I have been trying to come up with a new name for my blog for quite awhile now. Finally I arrived at something I am happy with: You’re the Teacher. The backstory is personal, but the name fits beyond that as well.
The story [revised Feb., 2013]
When I was in graduate school, working on my PhD in Philosophy, I was given the opportunity to teach a few courses on my own, as opposed to only being a TA for someone else’s courses. I vividly remember my very first day teaching my own course. It was an aesthetics course, which was a fairly new area for me. That, plus the fact that I was walking into a classroom for the first time as “the” teacher, meant I was more than a little nervous.
I walked into the room for the first time, put my things down on the desk at the front, and looked out over the room. Just a few students were there already, but as soon as I had put my things down a student in the front row said, incredulously, “You’re the teacher?”
Now, I had worked hard to dress differently than my usual grad-school garb, and thought I looked pretty professional. But I was clearly young, nevertheless. And could my apprehension be read that clearly on my face, in my body language? All I did was walk in and put my books down.
In that one question, the student encapsulated all my first-time-teaching fears: I’m the teacher? Really? Whose crazy idea was this? Can I really do this?
I don’t remember what I said in reply, but hopefully I was witty. Probably not. Flustered, more like.
The familiar “imposter syndrome” continued with me for the next couple of years, as I taught more courses on my own while still a grad student. Perhaps not yet having the degree makes a difference–you know you are still somehow in training, and the students view you as such. Whenever students would question interpretations I was giving of the texts, or criticize my arguments, I took it as a personal challenge to the fragile authority I was hoping to build in the classroom. I felt that to be a good teacher I had to be an expert, and if I couldn’t fulfill the picture of an expert as the one who knows more than the students, then I wasn’t doing my job as a teacher.
I don’t know exactly how all this changed. I can’t pinpoint a moment at which I realized that a better answer to that first student’s question would have been: “No, you’re the teacher.” Or better: “Yes, and so are you.”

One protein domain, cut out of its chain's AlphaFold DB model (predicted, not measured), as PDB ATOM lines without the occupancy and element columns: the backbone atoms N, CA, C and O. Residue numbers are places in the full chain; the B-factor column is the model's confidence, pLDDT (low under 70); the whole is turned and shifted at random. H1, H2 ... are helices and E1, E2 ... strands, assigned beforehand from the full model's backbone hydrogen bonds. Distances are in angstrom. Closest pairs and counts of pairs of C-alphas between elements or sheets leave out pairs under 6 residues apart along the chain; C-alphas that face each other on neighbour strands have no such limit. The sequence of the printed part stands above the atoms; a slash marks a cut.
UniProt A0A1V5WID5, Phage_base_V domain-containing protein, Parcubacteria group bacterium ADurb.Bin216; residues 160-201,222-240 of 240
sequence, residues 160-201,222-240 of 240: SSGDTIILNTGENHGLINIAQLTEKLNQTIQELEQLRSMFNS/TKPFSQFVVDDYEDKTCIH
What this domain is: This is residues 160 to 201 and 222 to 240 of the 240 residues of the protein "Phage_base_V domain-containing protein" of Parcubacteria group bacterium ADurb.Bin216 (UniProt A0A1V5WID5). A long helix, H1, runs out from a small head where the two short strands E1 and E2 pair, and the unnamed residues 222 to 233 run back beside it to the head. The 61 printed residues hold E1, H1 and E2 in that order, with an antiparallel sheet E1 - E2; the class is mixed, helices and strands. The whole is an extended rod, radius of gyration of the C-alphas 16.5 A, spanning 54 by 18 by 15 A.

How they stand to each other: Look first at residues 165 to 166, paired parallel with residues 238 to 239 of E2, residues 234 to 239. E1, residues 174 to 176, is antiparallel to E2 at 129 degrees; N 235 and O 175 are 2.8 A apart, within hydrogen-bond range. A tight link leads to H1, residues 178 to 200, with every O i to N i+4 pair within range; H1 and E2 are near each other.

The more I attended workshops on teaching and learning, and began to read the literature on the scholarship of teaching and learning, the more I realized that I wasn’t doing students any favours by always acting as of I were the expert and attempting to provide all the answers (with the emphasis here on “attempting”). I needed, rather, to provide opportunities and the skills required for students to learn how to teach themselves and others. I could give them things to read and structure courses such that they must, alone and/or with their peers, work to create meanings, provide interpretations, figure out what is going on and whether criticisms are required. I wouldn’t necessarily disappear as the expert entirely, but I would stand aside more and be a resource for questions and advice.
Where I am now
Some of what I am aiming for now is inspired by Problem Based Learning, Inquiry-based learning, and Team Based Learning. I have also been thinking quite a lot about Jacques Ranciere’s The Ignorant Schoolmaster (discussing the theory of “universal education” of Joseph Jacotot). Indeed, I thought about calling this blog The Ignorant Philosopher, but: (1) most people wouldn’t get it and think I’m being cheekily self-denigrating, and (2) I don’t actually live up to the idea of being an “ignorant” teacher–I still engage in explication, still act as an expert. I have to think further about whether I should continue to do so.